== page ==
MacCormac College is the oldest court reporting school in the country and it celebrates its centennial anniversary this year. We'll be talking about that with program director Peg Sokalski-Dorchack, but WBEZ history blogger John Schmidt will also quiz listeners about other centennial anniversaries happening this year. (Don't scroll down too far, unless you want the full answers to these pressing historic quandaries.)
1. (B) The Bull Moose Party. When he lost the 1912 Republican nomination to William Howard Taft, Roosevelt started the Progressive Party. He told reporters “I feel as fit as a bull moose,” and soon everyone was calling Roosevelt’s party the Bull Moose Party. The three-way split in the vote gave the election to Democrat Woodrow Wilson.
2. (B) Studs Terkel. Louis Terkel was born in New York on May 16, 1912, but moved to Chicago as a boy. His nickname came from Studs Lonigan, the principal character in James T. Farrell’s famous trilogy.
3. (C) The Rouse was Chicago’s Christmas Tree Ship. Each year, various lake ships brought Christmas trees from the north woods to Chicago, and people bought the trees right off the docked ship. The Rouse was the most famous. For more on the Christmas Tree Ship—including a short video of its submerged wreck—check out my post for November 22, 2011.
4. (A) the elimination of railroad grade crossings The Kedzie Avenue streetcar was hit broadside by a railroad freight car at the grade level crossing. There were hundreds of these crossings in Chicago, and the city was pressuring the railroads to elevate them. Though viaducts were eventually built for most of them, grade crossings still remain on the city’s outskirts—and on the last mile of the Brown Line.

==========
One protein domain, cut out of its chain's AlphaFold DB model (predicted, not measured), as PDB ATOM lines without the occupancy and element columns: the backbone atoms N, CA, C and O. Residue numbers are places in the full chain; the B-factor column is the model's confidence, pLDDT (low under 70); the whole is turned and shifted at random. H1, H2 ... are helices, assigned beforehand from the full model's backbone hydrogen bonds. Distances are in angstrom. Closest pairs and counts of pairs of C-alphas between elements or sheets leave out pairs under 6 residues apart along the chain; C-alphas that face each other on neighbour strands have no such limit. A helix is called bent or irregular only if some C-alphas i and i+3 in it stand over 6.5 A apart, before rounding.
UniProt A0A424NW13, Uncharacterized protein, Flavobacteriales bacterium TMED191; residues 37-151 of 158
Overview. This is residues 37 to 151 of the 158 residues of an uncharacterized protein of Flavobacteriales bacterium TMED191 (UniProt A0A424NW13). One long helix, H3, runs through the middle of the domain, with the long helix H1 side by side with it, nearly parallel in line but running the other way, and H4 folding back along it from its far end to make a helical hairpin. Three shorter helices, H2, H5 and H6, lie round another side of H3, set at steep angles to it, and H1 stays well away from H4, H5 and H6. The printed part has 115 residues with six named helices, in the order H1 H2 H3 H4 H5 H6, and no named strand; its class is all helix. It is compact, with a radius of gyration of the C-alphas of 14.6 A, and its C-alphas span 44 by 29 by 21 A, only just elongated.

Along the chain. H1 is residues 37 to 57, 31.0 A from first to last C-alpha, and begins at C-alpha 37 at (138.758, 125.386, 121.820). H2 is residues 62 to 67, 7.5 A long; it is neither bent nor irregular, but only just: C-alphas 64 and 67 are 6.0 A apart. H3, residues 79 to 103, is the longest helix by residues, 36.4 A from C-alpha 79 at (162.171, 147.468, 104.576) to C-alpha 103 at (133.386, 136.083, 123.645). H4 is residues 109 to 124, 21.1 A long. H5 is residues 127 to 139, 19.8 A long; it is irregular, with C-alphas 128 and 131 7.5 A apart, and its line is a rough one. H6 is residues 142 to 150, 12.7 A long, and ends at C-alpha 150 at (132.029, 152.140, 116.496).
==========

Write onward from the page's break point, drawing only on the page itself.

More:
5. (C) 2.3 million. This is the estimate published in the 1913 Chicago Daily News Almanac. The 1910 census had counted 2,185,283.
6. (A) Harriet Monroe. With the backing of 100 prominent Chicagoans, Monroe put out the first issue of the magazine on September 23, 1912. Still published in Chicago, Poetry is currently celebrating its centennial.
7. (D) He wrote a best-selling expose of Chicago crime. Stead’s 1893 book was titled If Christ Came to Chicago, and detailed much of the city’s seamy underside. Its success led to a movement for social and political reform in the city.
8. (D) Chicago Coliseum. The Coliseum was located on Wabash Avenue near 15th Street, and was then the city’s largest auditorium. The building façade included part of a Civil war military prison. As mentioned before, the Republican nominee was William Howard Taft, who lost the election to Woodrow Wilson.
9. (B) Edward Dunne. Dunne, a reform Democrat, was elected mayor in 1905, but lost his bid for re-election two years later. He had no better luck as governor—when he ran for re-election in 1916, he lost then, too.
10. (A) an elementary school. The building at 2850 West 24th Boulevard is now the Maria Saucedo Scholastic Academy. It’s named for a West Side teacher and activist who died in 1981.